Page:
The J. Paul Getty Museum seeks to inspire curiosity about, and enjoyment and understanding of, the visual arts by collecting, conserving, exhibiting and interpreting works of art of outstanding quality and historical importance. To fulfill this mission, the Museum continues to build its collections through purchase and gifts, and develops programs of exhibitions, publications, scholarly research, public education, and the performing arts that engage our diverse local and international audiences. All of these activities are enhanced by the uniquely evocative architectural and garden settings provided by the Museum's two renowned venues: the Getty Villa and the Getty Center.
The J. Paul Getty Museum at the Getty Center in Los Angeles houses European paintings, drawings, sculpture, illuminated manuscripts, decorative arts, and photography from its beginnings to the present, gathered internationally.
The J. Paul Getty Museum at the Getty Villa in Malibu opened on January 28, 2006, after the completion of a major renovation project. As a museum and educational center dedicated to the study of the arts and cultures of ancient Greece, Rome, and Etruria, the Getty Villa serves a varied audience through exhibitions, conservation, scholarship, research, and public programs. The Villa houses approximately 44,000 works of art from the Museum's extensive collection of Greek, Roman, and Etruscan antiquities, of which over 1,200 are on view.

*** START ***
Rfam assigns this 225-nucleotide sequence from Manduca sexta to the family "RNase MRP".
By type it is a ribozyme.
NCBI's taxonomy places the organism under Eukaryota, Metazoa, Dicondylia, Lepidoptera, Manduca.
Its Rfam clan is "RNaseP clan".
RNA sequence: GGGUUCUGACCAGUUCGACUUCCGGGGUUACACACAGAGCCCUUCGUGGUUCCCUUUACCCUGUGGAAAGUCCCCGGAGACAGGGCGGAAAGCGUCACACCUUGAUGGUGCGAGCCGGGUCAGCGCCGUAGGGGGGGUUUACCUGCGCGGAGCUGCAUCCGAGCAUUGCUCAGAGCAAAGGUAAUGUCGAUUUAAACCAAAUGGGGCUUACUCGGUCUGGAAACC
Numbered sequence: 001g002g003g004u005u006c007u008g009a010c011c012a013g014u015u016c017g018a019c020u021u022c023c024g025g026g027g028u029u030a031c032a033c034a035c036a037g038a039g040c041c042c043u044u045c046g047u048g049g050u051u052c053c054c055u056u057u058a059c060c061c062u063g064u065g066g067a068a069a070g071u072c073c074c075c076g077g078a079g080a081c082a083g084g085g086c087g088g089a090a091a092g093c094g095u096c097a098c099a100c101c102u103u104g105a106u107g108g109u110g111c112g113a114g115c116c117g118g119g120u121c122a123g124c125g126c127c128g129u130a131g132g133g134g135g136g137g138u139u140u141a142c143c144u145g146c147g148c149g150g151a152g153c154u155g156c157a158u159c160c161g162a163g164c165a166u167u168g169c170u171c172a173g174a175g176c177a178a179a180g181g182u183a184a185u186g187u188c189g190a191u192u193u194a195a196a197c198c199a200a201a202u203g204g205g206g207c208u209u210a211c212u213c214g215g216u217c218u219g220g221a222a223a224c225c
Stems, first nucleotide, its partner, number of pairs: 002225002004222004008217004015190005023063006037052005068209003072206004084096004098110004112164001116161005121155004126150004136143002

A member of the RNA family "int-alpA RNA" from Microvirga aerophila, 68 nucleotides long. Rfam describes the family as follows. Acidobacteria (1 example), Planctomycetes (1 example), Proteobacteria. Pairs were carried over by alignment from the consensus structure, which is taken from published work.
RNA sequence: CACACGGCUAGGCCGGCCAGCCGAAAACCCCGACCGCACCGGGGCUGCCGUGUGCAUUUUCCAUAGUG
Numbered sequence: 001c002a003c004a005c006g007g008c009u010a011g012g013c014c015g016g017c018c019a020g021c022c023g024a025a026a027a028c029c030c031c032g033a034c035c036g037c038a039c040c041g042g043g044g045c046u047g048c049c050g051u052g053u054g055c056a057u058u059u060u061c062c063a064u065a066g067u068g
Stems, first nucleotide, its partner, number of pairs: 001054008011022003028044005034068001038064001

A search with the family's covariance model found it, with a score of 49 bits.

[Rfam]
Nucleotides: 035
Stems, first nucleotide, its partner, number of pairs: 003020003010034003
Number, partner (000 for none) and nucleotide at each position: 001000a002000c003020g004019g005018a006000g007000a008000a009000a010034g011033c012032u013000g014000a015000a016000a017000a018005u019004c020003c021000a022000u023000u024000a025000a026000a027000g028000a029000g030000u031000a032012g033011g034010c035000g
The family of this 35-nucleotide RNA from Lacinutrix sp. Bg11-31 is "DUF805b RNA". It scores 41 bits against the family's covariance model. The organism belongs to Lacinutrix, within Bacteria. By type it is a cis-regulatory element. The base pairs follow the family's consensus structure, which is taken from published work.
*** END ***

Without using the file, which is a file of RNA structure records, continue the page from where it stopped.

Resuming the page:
With two locations, the Getty Villa in Malibu and the Getty Center in Los Angeles, the J. Paul Getty Museum serves a wide variety of audiences through its expanded range of exhibitions and programming in the visual arts.
Get information about visiting the Getty Center and the Getty Villa.
Timothy Potts, Director
Richard Rand, Associate Director for Collections
Quincy Houghton, Associate Director for Exhibitions
Robin Weissberger, Head of Administration
John Giurini, Assistant Director for Public Affairs
Elizabeth Escamilla, Acting Assistant Director for Education and Public Programs
For information about borrowing J. Paul Getty Museum objects, please see the Guidelines for Requesting Loans of Art Objects.
The Getty makes available, without charge, all available digital images to which the Getty holds the rights or that are in the public domain to be used for any purpose. No permission is required. For more information on discovering unrestricted, high-resolution digital images available for download, please review the Getty's Open Content Program.
To request permission to reproduce all other images from the Museum's collection, please see Ordering and Reproducing Images.